“Today, the disparities in funding are built into congressional and state legislation, perpetuating the disparities,” Baskerville said. “Because of the gross underfunding of historically Black land-grant institutions and other public HBCUs, with manifest legislated disparities in funding of public [white colleges] and HBCUs in congressional legislation and state legislation, and because of the failure of private entities and individuals to invest in public and private HBCUs commensurate with their outcomes in educating blacks and others of the growing populations of the states and nation, and their failure to leverage HBCUs for their potency in closing the gaps in America and establishing diverse pipelines for all of the growth and high need disciplines the endowments of HBCUs  are  roughly 1/8 the size of the average [historically white college].”

Funding is just one of the advantages that historically white institutions have over HBCUs, Smith said. While the land-grant colleges created by the Morrill Act were given land by the federal government that they were able to sell to raise money for their schools, HBCUs didn’t actually own the land that they sit on and couldn’t make those kinds of moves, she said.

Closing The Gap

As mentioned before, Howard University has the largest endowment of any HBCU. It is followed closely by Spelman University in Atlanta, Hampton University in Hampton, Virginia, Morehouse University, which is also in Atlanta and the Meharry Medical College in Nashville.

Raising the school’s endowment funding has been a combination of investment in such things as bonds, alumni contributions, and foundation help, said Dr Wayne A.I. Frederick, Howard’s president. It takes a lot of work and networking, he said.

“We cultivate a lot of the support,” Frederick said. “We do that being innovative in terms of the programming that we offer. People want to be investing in cutting edge types of things that are going to improve outcomes. So, we get a lot of support through that mechanism. We also get support from, you know, cultivating other types of donors through different channels, you know, yes, some people do come to us, but that's in the minority, I would say of all of the money that we've been raising, I would say it's because of our infrastructure.”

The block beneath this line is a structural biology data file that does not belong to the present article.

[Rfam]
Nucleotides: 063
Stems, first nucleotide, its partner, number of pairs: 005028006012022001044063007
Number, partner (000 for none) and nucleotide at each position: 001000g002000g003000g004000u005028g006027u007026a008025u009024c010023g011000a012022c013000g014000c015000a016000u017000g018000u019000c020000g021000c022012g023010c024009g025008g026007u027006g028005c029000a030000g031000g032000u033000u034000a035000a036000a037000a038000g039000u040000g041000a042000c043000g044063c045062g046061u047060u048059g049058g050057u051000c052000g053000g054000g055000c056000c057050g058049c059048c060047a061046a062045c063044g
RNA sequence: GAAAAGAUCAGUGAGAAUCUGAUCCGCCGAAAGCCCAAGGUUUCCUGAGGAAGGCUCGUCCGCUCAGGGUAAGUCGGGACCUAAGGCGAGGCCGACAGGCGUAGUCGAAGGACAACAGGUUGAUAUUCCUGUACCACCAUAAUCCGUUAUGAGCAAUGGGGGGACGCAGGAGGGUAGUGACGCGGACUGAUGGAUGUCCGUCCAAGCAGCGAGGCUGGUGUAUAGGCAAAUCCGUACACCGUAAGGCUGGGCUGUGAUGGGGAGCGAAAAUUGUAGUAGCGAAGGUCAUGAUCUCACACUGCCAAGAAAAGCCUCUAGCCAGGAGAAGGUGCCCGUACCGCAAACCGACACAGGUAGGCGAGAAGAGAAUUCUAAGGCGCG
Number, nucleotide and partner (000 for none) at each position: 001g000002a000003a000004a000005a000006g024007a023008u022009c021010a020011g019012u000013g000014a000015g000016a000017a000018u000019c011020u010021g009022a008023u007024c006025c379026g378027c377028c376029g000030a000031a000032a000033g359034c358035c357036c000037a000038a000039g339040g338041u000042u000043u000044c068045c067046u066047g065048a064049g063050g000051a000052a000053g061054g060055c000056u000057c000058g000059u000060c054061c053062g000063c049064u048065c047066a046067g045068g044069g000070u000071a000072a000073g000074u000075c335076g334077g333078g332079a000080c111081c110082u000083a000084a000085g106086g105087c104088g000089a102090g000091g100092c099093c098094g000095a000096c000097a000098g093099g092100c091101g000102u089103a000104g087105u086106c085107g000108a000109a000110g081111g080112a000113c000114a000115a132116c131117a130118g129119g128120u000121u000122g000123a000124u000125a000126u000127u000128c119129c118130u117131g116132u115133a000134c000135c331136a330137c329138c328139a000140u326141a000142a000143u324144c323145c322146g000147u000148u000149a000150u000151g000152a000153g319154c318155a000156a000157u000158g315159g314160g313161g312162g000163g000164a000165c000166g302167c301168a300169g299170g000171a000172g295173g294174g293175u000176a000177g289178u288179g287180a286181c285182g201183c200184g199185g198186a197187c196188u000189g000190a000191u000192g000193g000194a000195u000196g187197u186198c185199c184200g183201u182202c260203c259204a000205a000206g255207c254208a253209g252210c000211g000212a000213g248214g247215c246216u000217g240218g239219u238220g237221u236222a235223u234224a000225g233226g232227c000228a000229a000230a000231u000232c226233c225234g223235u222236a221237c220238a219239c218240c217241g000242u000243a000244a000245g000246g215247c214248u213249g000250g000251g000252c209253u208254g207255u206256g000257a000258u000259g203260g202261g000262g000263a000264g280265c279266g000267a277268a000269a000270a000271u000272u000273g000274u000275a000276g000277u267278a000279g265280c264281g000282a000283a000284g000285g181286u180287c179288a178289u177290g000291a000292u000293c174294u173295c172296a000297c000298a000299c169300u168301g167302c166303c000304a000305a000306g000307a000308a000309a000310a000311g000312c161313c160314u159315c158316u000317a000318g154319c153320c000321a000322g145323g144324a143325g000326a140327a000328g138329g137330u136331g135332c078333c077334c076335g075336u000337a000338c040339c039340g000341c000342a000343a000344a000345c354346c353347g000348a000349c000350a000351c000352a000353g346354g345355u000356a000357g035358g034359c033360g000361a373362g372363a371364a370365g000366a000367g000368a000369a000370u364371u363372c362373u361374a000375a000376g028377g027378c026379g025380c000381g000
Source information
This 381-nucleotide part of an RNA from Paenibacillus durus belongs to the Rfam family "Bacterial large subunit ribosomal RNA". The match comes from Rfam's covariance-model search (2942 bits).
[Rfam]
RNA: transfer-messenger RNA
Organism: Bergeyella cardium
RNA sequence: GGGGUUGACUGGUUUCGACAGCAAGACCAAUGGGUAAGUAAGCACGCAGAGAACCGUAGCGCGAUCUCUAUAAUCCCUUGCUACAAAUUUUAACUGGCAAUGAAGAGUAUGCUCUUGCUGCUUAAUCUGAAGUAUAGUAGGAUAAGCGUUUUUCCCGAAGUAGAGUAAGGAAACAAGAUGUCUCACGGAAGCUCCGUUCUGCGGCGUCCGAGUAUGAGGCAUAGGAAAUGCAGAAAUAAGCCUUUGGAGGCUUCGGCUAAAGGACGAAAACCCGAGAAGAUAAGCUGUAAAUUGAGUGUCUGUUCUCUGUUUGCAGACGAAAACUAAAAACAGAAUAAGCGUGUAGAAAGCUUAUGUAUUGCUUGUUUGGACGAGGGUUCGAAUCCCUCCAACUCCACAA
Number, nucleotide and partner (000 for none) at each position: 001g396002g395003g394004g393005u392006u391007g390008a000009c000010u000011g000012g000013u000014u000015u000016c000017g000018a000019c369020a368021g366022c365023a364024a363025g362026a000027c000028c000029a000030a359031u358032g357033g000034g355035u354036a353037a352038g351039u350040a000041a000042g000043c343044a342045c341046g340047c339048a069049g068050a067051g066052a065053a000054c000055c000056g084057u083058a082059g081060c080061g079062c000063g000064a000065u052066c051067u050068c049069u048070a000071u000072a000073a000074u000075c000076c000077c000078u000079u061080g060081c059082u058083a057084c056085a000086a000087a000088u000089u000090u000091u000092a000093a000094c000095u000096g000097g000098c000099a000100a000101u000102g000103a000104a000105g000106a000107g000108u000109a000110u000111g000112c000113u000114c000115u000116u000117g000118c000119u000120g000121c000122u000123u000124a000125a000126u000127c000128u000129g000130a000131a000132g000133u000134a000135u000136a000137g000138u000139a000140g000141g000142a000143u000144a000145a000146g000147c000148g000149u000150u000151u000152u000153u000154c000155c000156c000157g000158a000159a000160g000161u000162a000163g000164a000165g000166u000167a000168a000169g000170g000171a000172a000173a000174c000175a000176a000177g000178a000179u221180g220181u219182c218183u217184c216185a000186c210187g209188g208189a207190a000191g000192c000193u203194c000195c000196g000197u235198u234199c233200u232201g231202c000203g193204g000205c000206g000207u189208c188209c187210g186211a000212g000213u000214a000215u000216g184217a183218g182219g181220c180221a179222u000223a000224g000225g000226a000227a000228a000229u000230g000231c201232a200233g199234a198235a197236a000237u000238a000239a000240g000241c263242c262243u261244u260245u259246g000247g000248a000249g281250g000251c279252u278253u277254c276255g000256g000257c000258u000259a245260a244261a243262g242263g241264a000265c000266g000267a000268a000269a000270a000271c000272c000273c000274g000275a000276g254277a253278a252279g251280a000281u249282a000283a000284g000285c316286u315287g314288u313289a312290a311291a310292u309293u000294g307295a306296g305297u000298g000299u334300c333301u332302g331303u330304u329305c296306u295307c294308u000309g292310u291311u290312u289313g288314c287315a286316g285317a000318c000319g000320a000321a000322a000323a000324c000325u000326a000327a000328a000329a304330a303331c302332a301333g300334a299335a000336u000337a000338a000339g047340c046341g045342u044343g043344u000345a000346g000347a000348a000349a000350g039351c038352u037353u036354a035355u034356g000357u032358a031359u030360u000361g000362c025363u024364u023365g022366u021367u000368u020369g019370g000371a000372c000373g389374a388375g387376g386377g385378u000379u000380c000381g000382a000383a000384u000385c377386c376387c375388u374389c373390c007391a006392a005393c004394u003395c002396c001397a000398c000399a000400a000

RELATED: North Carolina A&T State University Has Record-Breaking Year Of Fundraising

To help others create infrastructure, NAFEO has created programs that may help, Baskerville said.

“NAFEO has also created a number of private partnerships that are certain to enable HBCUs and PBIs to grow their endowments, enrollments, engage alumni, increase their friend and fund raising exponentially and position their students, faculty, staff, and alumni to access capital, participate in commerce including securing loans for mortgages and businesses, that will lead to wealth building,” Baskerville said.

But closing a $100-$1 gap takes a lot of effort, and fundraising, and foundations aren’t going to be able to do it alone. Some HBCUs have decided to sue the states in which their located for underfunding. The State of Maryland recently settled a lawsuit filed by Bowie State, Morgan State, Coppin State, and the University of Maryland Eastern Shore for $577 million, nonprofit news website Maryland Matters reports.

Getting the states to cough up these funds through the courts might be the best way to close the gap, Smith said.

“There’s a lot of lawsuits popping up,” she said. “Florida A&M university students are suing the state of Florida for underfunding. Tennessee State is finally getting money appropriated to them in the budget that they’ve been owed. It has to be a multi-pronged approach.